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Additionally, the project was aimed at improving training and employability throughout the whole country, benefitting countless people.
These indictments and arrest follow two years of investigations by NGOs, including Global Witness, SAMFU, and SDI, and by the Liberian government, which in December 2012 found all 63 PUPs to be illegal.
The most high-profile reports have hit Liberia at the core.
How oil can boost or break Liberia’s post-war recovery showed that even before a discovery is made, there are deep-seated problems in Liberia’s oil sector: government officials and at least one company have paid bribes, contracts have been awarded illegally and companies with little experience in the oil sector have received concessions.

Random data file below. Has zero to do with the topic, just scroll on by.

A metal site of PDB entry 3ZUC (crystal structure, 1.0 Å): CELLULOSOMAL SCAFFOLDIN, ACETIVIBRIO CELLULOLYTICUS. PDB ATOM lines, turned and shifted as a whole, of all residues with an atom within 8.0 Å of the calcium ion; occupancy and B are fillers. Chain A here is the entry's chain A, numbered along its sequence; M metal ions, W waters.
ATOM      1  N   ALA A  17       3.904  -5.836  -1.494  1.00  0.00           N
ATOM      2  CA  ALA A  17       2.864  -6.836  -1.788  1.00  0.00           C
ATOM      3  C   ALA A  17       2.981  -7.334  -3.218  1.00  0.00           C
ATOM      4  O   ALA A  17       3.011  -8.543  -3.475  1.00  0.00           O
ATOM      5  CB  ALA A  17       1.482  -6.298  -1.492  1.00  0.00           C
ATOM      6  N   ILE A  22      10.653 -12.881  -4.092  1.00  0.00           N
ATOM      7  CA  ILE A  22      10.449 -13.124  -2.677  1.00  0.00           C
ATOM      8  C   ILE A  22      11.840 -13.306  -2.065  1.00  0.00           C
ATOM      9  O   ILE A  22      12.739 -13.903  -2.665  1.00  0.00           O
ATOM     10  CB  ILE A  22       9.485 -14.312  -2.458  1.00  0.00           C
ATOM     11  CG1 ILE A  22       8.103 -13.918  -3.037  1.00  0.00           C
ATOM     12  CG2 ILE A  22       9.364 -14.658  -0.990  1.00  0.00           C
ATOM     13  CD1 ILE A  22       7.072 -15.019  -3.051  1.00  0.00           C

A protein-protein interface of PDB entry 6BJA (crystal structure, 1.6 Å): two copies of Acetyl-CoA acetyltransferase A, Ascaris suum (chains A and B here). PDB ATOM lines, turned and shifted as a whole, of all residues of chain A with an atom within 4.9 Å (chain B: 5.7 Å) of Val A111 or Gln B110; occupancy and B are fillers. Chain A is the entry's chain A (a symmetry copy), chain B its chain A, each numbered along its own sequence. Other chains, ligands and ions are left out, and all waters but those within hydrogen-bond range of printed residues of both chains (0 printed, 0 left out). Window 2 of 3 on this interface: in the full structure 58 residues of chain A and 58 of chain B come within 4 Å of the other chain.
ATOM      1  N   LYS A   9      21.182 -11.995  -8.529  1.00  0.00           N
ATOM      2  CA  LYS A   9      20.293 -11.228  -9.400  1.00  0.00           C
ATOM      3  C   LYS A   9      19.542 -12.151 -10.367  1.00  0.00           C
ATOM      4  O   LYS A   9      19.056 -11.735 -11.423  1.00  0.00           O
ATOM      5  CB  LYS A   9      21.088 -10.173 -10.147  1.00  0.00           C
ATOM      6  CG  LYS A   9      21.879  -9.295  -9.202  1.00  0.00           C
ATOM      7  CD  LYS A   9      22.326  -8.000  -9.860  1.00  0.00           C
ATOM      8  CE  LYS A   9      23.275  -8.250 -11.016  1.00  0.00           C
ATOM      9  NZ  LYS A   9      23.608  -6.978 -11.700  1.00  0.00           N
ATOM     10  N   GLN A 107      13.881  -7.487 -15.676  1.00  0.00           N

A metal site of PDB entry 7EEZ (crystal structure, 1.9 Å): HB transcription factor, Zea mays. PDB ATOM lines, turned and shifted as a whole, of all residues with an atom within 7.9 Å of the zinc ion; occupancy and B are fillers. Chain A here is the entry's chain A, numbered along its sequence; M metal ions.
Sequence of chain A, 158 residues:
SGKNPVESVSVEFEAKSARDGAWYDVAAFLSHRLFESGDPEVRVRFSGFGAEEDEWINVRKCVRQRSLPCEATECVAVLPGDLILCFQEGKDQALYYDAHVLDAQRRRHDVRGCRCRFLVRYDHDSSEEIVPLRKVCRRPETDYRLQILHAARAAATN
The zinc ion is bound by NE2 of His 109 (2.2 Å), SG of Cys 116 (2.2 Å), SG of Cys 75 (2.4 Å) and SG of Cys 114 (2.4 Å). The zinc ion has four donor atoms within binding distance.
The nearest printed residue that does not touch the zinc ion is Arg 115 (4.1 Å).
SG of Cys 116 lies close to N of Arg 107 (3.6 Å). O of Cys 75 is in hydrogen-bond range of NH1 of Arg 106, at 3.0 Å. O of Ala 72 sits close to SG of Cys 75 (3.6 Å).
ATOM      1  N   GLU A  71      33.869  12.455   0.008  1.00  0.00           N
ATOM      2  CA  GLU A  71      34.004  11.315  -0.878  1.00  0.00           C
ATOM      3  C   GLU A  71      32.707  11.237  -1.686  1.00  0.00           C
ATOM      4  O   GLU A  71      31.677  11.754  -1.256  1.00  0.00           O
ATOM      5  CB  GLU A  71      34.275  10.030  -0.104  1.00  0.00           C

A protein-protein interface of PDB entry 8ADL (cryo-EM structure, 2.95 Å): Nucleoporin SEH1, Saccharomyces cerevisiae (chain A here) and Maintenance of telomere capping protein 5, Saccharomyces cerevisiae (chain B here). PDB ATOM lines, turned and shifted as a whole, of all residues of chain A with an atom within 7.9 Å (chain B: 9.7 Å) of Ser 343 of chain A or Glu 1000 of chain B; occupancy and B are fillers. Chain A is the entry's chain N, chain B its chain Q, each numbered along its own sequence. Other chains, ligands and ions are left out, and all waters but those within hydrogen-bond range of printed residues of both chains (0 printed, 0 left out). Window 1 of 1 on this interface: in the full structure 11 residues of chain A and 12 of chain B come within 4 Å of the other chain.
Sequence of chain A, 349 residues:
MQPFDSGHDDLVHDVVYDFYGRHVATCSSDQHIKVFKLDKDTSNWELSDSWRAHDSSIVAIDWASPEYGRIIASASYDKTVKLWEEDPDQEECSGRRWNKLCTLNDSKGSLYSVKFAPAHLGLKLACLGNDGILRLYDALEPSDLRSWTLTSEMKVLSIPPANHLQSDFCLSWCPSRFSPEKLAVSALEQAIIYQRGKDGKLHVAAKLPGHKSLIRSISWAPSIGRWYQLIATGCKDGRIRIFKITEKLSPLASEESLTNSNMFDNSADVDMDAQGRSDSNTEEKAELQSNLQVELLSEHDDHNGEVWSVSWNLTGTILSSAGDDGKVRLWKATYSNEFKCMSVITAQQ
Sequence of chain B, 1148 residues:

But beyond the accolades, Global Witness has been digging Liberia’s trail.
According Jonathan Gant, Lead Campaigner for Liberia, the watchdog group has put out approximately sixty reports; totalling publications, including press statements.
In April 2013, “Logging in the Shadows” unveiled how systemic and targeted abuse of small, poorly regulated logging permits by logging companies is facilitating quick access to forests for commercial logging. In 2013, Lawyers for four people connected to a mining conglomerate run by one of the world's wealthiest men have launched a ground-breaking legal action against the London-based campaign group claiming damages for breaches of data protection rights.